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Is Your IBS Due to Low Estrogen?

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Can Low Estrogen Cause IBS?

Estrogen levels can decrease due to several factors, such as hormone suppressants or in the case of surgical ovarian removal (oophorectomy). However, the most common factor behind estrogen decrease is menopause, the end of childbearing years. Until menses cease altogether, estrogen and other ovarian hormones fluctuate convulsively during the perimenopausal 3-4 years prior.

Low estrogen can result in many symptoms that affect the quality of life, such as hot flashes or genital dryness. Among them is the confusing, frustrating condition known as Irritable Bowel Syndrome (IBS).

As the symptoms of IBS are similar to other, more serious diseases, treatment can provide relief as well as rule out conditions that would require more urgent care.

Estrogen Loss and Gastrointestinal Tract

Estrogen serves an important role in the body beyond sexual function. It also regulates bone density, brain activity, cholesterol processing, electrolyte balance, skin, and the cardiovascular and nervous systems. Each of the affected systems contain estrogen receptors, which bind themselves to the hormone. When the hormone levels decrease, the receptors are unable to bring the hormones into the system, affecting its function.

During perimenopause, estrogen and progesterone withdraw spasmodically, leading to peaks and valleys in hormone levels. The fluctuation of these hormones also leads to symptoms such as belching, flatulence, an enlarged lower abdomen and altered bowel function.

IBS is more prevalent in women than men. Studies have directly connected estrogen loss to various gastrointestinal conditions (cit. Chen, Gong, Yang, Shang, Du, Liao, Xie, Chen, Xu), and other studies have identified tissue-specific estrogen receptors throughout the gastrointestinal tract.

“I don’t remember stomach or digestive issues being a thing for me until the kids were grown,” said Elizabeth, 52. “I was always regular, ate right for the most part, especially as I got older. Then the pain and spasms began and my bathroom habits changed considerably.”

Irritable Bowel Syndrome (IBS) is one of the most commonly diagnosed gastrointestinal diseases. However, it is not one that can be isolated and cured. It is actually a cluster of symptoms that occur at the same time. It is defined as “the presence of abdominal pain or discomfort with altered bowel habits". 

As it has no one direct cause, it has no one direct treatment. However, symptoms can be managed and improve quality of life.

Treatment of IBS

You have options to take control of your symptom relief. With proper care, consultation and discipline, you can reduce or even prevent IBS flareups.


  • Hormone replacement therapy: A systemic high-dose of the hormone that is absorbed throughout the entire body, restoring the estrogen no longer being naturally produced.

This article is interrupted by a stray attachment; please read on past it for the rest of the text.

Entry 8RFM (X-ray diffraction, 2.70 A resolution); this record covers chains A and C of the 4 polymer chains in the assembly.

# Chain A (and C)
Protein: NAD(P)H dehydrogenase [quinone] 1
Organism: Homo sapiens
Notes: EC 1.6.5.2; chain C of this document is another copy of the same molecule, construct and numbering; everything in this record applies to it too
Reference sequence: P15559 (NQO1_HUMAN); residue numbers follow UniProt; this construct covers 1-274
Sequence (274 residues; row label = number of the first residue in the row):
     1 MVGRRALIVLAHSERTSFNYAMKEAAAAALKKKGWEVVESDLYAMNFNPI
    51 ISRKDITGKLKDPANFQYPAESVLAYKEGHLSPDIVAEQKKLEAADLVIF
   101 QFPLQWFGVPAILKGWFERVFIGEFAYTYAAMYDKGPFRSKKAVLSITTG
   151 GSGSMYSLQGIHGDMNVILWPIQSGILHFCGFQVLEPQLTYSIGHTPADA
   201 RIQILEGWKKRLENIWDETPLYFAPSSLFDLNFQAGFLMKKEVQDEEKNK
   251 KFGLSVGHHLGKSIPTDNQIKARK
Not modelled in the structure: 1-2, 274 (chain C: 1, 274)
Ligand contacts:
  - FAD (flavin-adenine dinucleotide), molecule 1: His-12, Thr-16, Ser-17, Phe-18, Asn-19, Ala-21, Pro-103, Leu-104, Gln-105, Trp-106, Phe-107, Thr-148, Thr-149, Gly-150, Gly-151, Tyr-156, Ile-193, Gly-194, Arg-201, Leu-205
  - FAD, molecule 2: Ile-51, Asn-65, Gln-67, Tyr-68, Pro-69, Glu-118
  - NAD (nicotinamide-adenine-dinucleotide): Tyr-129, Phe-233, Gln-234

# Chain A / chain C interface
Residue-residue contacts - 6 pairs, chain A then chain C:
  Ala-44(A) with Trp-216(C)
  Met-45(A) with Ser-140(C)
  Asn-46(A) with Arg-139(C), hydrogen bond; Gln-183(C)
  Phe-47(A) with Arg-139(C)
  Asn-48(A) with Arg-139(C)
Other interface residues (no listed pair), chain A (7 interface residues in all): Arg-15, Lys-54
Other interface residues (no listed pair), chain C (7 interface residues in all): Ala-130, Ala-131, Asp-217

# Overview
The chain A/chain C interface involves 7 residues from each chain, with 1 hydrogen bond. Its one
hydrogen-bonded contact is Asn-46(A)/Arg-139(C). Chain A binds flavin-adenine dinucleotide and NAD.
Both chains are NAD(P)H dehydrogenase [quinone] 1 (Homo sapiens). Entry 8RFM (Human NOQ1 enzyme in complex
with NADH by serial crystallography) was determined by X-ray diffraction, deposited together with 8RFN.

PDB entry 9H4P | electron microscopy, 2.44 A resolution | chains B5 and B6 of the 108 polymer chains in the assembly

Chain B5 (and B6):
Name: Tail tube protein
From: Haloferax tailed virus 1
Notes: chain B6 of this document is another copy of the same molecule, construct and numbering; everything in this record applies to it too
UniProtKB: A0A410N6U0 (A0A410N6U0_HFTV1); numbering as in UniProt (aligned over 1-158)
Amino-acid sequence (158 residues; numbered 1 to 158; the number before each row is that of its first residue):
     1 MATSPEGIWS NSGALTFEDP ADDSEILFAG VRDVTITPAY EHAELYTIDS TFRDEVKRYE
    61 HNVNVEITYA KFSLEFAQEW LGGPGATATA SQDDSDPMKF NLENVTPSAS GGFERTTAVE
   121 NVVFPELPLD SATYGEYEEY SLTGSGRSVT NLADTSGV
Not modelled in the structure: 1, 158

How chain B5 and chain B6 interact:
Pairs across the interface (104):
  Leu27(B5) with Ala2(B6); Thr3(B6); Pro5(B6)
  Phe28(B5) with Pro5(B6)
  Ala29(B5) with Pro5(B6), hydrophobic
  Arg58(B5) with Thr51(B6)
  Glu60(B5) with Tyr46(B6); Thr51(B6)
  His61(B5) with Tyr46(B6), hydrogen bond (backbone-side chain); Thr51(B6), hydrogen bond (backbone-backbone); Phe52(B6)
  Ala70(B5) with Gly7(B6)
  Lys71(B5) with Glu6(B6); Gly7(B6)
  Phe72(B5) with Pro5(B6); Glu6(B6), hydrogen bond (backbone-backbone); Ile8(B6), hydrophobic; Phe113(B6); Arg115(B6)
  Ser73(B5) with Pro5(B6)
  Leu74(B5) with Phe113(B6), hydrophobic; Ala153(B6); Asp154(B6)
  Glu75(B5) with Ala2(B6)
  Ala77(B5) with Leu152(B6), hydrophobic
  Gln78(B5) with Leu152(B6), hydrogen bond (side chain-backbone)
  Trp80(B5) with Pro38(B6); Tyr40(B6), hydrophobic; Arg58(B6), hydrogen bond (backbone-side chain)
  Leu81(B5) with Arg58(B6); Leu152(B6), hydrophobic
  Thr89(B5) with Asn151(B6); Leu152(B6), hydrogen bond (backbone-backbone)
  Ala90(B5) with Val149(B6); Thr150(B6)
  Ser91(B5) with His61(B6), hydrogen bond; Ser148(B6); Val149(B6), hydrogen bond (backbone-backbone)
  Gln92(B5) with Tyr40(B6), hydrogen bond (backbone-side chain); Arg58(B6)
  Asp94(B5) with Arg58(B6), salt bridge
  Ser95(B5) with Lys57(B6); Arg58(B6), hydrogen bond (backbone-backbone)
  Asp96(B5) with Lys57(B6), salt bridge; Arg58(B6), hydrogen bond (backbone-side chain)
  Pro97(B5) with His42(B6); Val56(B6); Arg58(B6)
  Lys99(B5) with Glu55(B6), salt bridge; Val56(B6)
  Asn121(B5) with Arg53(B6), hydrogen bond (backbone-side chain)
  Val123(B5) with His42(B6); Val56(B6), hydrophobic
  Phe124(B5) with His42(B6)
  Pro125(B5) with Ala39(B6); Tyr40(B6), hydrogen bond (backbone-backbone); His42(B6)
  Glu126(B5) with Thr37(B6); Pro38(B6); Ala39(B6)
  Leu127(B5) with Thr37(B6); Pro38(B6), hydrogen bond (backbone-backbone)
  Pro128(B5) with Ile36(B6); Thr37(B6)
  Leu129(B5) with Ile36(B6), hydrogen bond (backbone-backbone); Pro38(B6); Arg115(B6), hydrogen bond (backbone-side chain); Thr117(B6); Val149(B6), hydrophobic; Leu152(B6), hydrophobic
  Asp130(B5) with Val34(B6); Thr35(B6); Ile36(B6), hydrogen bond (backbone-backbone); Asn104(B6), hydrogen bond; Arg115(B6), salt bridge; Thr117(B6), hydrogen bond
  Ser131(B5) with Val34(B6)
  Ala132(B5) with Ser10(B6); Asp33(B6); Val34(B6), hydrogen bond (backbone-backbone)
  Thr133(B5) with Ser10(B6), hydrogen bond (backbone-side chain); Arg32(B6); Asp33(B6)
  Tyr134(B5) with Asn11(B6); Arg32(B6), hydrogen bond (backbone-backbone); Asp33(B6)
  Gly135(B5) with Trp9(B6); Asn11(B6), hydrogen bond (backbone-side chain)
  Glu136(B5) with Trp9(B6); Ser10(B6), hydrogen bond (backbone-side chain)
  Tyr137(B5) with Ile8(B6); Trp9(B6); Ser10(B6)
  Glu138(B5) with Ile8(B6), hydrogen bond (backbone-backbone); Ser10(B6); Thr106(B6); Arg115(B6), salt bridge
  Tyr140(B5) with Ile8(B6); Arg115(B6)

• Adjusting/taking birth control pills: If you are still having periods, these can help stabilize your hormone levels.


A holistic approach includes both functional and internal methods so you can take direct control over your IBS symptoms.

Supplements can relieve IBS symptoms:

  • Probiotics have been proven effective in the treatment of IBS. They promote natural gut health and strengthen the intestines.
  • Fiber is available in soluble (softens stool) or insoluble (adds bulk to move stool easier) forms.

Lifestyle Adjustments:

  • Change your diet: Avoid caffeine, alcohol, fried foods, fizzy beverages or processed/recooked food.
  • Exercise: Sweat relieves fluid retention and helps the digestive system work properly.
  • Stay hydrated: Drinking water keeps the gastrointestinal tract moving.
  • Eat smarter: This includes incorporating fiber directly into your diet, such as oats, legumes, bran, nuts or seeds. Also, smaller portions for easier digestion.
  • Quit smoking/chewing gum: Lungs and teeth will benefit, but you will also stop swallowing air. Air leads to gas and bloating, which exacerbate symptoms.

When to See a Doctor

One of the other effects of estrogen loss is heightened visceral sensitivity, which can cause aggravation of symptoms. Since IBS symptoms overlap with other more serious conditions, it is important to understand if yours are treatable or if you require further examination.

Elizabeth recalls her initial fear when her IBS started. “Without a history of these symptoms, I didn’t know what to think and of course, my mind went to places I didn’t like,” she said. “Once I knew I could manage the symptoms I started to feel more in control of myself again, and relieved that it wasn’t something far worse”

If your symptoms don’t respond to treatment, or if gastrointestinal distress remains a consistent source of discomfort and impacts quality of life, you should see a doctor to eliminate other conditions.

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